TG: The way it works is like this, and I'm talking about the arts now. We have to believe that someone has a gift, or has the ability to analyze their art, or can at least tell some good anecdotes. Being famous isn't good enough. Some listeners think we're enamored of celebrity. But it's not about that. Those of us who work on the show love movies, books, music. And some great performers and writers become celebrities, and they end up being on the show, if we can get them. But it's not about being attracted to fame. In fact, fame tends to make people much more guarded and difficult to interview. We've turned down a lot of very famous people, either because we didn't think they were very talented or because we were convinced they had absolutely nothing to say.
AJR: You can throw out some names here if you want.
TG: (Laughing) I'd just as soon not.
AJR: Well, let's say you've decided on somebody. This morning you interviewed the actor Colin Firth.
TG: OK, a good example. I hadn't really seen him in that much. Monique Nazareth, one of our producers, is this huge fan of his. My attitude was, convince me. And she did. I mean, she queued up clips of scenes of three of his movies that I hadn't seen. She had read "Bridget Jones' Diary" and was a big fan of that. I had not. And she made a really good case. Then I read a bunch of clips about him and I thought, yeah, he's intelligent too. He's going to have something to say.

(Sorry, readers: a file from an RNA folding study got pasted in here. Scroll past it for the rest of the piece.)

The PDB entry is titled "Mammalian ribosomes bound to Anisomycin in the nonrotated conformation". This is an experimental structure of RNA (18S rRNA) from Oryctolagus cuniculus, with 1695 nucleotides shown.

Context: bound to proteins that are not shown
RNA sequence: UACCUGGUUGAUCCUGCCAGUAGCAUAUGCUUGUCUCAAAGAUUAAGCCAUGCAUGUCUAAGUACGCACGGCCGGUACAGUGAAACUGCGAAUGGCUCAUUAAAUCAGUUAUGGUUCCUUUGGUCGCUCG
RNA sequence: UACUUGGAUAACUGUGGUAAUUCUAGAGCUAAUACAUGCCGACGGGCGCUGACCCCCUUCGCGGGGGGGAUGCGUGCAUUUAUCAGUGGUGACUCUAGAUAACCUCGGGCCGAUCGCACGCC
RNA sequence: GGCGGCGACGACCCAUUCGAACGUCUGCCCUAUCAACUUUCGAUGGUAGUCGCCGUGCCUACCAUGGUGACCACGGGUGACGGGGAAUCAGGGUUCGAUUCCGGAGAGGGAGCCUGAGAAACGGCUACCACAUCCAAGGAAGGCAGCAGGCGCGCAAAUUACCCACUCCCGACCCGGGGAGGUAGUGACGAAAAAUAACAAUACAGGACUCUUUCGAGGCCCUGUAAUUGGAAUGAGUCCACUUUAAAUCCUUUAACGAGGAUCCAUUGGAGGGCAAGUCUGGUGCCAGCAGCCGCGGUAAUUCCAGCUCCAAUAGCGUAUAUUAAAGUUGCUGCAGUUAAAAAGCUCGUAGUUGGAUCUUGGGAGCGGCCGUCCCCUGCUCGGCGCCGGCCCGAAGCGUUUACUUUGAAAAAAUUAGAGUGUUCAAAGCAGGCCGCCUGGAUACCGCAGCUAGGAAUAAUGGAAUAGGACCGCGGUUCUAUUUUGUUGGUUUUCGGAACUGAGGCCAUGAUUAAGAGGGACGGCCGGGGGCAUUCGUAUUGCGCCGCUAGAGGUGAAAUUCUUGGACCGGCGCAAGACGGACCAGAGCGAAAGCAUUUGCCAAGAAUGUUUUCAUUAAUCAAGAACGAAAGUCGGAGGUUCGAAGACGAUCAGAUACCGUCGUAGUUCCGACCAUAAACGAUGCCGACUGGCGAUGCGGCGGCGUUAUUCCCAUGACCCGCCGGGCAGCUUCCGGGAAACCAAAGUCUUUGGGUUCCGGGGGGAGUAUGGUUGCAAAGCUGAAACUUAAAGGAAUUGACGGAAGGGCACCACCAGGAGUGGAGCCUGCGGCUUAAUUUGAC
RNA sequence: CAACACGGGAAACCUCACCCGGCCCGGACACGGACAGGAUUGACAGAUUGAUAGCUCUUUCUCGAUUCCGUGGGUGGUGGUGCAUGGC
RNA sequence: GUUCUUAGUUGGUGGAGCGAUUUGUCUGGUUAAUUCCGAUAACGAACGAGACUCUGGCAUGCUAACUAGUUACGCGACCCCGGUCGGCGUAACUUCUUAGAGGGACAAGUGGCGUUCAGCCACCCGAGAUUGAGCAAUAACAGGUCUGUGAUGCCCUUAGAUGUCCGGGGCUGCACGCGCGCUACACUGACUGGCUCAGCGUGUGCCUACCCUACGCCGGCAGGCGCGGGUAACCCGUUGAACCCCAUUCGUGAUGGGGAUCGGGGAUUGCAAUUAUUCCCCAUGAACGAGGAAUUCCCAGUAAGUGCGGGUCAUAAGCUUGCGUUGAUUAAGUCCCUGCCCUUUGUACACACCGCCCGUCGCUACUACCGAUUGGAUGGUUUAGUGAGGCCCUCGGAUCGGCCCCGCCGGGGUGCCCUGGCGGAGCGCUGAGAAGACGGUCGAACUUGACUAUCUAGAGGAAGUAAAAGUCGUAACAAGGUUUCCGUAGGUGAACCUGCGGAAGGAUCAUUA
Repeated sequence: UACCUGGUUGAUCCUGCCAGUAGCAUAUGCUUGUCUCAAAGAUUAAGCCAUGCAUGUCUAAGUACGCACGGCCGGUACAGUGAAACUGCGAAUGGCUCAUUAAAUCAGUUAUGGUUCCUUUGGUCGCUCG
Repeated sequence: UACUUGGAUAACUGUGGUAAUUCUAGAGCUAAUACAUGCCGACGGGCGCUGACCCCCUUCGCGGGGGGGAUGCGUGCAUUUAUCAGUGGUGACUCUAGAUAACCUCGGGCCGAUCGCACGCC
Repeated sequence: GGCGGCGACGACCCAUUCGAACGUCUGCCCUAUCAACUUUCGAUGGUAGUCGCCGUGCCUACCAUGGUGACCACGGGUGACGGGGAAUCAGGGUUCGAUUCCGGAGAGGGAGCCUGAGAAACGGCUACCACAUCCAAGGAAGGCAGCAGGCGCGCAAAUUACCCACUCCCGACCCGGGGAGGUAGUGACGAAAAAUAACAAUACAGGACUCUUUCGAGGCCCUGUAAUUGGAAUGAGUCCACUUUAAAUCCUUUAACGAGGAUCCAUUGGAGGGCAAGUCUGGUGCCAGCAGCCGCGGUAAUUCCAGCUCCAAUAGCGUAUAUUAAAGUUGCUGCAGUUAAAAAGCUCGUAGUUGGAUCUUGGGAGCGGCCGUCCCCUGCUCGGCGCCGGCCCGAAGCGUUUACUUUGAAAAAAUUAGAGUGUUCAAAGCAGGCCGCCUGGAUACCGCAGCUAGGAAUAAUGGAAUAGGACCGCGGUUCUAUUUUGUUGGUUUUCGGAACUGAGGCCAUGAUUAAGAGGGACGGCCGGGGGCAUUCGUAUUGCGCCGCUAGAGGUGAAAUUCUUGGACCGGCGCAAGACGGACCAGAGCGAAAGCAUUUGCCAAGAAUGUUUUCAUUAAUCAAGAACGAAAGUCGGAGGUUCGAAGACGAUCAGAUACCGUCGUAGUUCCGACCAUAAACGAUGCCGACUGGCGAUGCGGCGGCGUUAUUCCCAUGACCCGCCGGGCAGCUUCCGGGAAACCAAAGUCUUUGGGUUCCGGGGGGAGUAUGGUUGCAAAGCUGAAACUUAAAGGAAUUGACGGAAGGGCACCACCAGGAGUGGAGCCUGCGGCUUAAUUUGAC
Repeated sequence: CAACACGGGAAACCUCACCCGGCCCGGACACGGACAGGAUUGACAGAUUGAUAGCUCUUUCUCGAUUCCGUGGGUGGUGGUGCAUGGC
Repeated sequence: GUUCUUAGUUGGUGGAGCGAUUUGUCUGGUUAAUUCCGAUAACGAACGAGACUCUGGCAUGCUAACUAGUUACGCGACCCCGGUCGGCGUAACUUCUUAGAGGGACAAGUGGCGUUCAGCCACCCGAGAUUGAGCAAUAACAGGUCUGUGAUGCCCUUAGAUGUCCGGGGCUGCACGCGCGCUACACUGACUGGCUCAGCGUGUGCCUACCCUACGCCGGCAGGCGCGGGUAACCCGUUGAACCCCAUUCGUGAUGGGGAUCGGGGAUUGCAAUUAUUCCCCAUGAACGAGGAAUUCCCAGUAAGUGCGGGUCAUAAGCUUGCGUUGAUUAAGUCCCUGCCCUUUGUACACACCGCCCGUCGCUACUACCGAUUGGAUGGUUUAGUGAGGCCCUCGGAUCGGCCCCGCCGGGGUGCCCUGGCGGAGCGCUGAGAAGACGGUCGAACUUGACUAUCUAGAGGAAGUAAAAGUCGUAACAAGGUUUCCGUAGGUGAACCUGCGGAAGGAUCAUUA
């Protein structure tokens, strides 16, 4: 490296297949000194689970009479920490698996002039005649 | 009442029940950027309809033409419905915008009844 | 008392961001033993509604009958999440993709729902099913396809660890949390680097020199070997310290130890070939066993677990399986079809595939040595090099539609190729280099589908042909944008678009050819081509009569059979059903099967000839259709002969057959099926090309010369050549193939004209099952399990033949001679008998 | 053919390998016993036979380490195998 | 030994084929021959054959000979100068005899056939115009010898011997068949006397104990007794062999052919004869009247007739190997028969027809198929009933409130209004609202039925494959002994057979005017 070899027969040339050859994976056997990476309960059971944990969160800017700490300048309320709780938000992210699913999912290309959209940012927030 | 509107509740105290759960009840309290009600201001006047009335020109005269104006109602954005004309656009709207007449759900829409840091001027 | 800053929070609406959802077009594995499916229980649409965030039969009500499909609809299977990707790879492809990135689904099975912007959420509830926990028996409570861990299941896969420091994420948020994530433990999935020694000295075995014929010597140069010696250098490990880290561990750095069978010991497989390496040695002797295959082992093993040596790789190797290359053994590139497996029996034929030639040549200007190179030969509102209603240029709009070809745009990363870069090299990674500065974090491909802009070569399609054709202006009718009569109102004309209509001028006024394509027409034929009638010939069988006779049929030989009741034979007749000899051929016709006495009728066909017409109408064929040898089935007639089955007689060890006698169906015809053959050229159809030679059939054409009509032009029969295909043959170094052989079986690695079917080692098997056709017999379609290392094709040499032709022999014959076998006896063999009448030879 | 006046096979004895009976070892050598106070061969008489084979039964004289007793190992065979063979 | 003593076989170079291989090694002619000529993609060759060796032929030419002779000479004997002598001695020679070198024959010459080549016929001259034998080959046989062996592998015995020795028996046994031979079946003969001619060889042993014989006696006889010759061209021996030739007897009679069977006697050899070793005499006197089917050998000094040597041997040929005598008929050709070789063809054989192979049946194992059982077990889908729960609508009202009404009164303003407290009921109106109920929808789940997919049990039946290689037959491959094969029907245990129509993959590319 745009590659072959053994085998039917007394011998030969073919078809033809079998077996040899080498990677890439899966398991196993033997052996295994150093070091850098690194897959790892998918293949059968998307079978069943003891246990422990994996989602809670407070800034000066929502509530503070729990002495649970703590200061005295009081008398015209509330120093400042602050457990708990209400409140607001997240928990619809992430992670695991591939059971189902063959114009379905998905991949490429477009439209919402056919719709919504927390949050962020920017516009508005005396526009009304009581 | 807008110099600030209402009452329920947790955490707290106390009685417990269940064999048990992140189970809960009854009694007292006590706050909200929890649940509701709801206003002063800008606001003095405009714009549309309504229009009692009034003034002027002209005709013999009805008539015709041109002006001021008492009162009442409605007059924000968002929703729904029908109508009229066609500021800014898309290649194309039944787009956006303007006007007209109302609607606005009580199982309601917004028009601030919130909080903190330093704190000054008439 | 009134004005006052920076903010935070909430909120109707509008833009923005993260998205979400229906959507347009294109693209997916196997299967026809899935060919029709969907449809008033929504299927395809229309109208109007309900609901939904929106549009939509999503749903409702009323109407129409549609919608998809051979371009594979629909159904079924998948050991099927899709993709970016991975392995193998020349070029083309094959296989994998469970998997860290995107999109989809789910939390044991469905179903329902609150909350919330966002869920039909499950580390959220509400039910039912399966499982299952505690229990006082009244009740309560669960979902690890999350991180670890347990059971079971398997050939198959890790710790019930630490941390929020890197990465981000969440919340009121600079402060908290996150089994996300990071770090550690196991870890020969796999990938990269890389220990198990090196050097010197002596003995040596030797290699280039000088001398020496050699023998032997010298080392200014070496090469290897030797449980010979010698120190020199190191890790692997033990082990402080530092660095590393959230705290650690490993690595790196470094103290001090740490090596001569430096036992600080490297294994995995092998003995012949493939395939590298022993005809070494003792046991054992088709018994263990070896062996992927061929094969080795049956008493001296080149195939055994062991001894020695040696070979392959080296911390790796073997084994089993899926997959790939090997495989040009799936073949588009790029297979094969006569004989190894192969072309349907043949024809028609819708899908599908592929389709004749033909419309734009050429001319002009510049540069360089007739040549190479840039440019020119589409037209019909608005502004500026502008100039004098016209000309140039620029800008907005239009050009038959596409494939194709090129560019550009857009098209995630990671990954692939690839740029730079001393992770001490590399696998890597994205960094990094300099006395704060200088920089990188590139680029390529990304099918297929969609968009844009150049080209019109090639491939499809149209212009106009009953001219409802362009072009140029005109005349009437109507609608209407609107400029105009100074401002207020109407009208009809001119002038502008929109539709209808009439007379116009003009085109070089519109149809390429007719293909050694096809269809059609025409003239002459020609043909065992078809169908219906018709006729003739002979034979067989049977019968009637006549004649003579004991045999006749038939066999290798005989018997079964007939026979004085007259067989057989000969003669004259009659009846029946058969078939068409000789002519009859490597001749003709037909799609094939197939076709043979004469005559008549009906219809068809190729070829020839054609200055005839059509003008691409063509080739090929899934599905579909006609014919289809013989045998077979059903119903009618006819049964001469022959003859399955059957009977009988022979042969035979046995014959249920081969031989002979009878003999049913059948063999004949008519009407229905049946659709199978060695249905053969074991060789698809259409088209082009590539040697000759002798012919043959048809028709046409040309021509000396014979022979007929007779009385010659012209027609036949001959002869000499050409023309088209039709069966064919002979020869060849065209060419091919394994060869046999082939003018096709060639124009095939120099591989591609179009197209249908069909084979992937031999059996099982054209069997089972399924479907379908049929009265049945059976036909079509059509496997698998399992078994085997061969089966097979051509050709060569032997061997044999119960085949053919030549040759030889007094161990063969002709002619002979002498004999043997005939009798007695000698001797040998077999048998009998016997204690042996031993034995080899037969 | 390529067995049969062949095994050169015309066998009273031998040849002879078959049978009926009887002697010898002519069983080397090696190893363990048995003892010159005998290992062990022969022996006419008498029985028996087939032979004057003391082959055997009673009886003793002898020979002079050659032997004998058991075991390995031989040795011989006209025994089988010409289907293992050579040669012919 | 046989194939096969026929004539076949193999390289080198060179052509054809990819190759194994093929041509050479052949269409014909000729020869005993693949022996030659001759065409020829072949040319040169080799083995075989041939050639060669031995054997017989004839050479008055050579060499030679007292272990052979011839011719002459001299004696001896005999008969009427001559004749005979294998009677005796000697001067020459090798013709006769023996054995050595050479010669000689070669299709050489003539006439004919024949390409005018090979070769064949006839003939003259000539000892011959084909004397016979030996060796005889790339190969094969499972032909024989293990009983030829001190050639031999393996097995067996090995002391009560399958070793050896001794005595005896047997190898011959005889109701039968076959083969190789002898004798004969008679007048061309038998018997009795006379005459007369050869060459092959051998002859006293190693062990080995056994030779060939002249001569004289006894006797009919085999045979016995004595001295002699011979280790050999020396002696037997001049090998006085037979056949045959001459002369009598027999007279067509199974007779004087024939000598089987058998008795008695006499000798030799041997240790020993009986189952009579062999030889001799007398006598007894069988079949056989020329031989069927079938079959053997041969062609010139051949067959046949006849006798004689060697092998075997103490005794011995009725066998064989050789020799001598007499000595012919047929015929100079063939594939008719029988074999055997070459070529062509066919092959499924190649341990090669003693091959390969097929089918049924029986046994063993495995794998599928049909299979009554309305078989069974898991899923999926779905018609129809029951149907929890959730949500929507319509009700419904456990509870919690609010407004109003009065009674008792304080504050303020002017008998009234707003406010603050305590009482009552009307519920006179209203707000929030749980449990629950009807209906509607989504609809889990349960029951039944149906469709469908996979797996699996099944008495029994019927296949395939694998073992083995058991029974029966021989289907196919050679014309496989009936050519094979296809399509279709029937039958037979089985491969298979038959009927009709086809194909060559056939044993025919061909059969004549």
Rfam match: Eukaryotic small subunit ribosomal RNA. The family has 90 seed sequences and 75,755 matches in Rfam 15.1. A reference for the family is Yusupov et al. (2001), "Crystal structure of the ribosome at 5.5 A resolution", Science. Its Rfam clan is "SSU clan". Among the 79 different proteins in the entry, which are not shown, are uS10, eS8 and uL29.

AJR: So would you devise a list of questions?
TG: Absolutely. I don't write them out word for word. But I try to write them out in a kind of pleasing narrative, because I don't think an interview should be like a random questionnaire. For it to work best--because the interview is my final and only product, so to speak--it has to have a kind of narrative of its own. Yes, the producers, when they're editing the tape, can rearrange things. But they don't have all that much time; our turnaround is pretty quick. And I like to go into an interview with an idea of what the story line is going to be, what shape the interview might have. You don't want to force that shape onto the interview because hopefully you're going to be learning new things about the person. But you'll always have a structure to return to that way.
AJR: You're not afraid to improvise if you get an interesting opening.
TG: Oh, absolutely. Yeah. Yeah. And you certainly hope you're going to be surprised by things that you hear.